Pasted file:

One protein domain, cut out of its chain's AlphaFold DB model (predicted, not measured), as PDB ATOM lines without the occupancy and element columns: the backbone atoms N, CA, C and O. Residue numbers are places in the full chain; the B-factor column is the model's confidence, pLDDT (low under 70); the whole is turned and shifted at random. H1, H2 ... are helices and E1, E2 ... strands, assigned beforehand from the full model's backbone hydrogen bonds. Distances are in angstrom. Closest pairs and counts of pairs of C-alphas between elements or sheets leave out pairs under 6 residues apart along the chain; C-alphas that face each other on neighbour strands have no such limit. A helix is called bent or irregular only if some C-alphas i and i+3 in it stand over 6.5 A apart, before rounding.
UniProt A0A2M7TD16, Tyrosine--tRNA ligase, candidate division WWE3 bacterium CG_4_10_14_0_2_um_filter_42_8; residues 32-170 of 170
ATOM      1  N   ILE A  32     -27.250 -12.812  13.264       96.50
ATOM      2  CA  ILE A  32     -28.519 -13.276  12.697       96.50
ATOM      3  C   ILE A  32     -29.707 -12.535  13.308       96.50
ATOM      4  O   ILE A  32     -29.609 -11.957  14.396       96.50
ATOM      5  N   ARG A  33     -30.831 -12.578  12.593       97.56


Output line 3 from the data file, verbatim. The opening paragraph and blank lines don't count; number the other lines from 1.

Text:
ATOM      2  CA  ILE A  32     -28.519 -13.276  12.697       96.50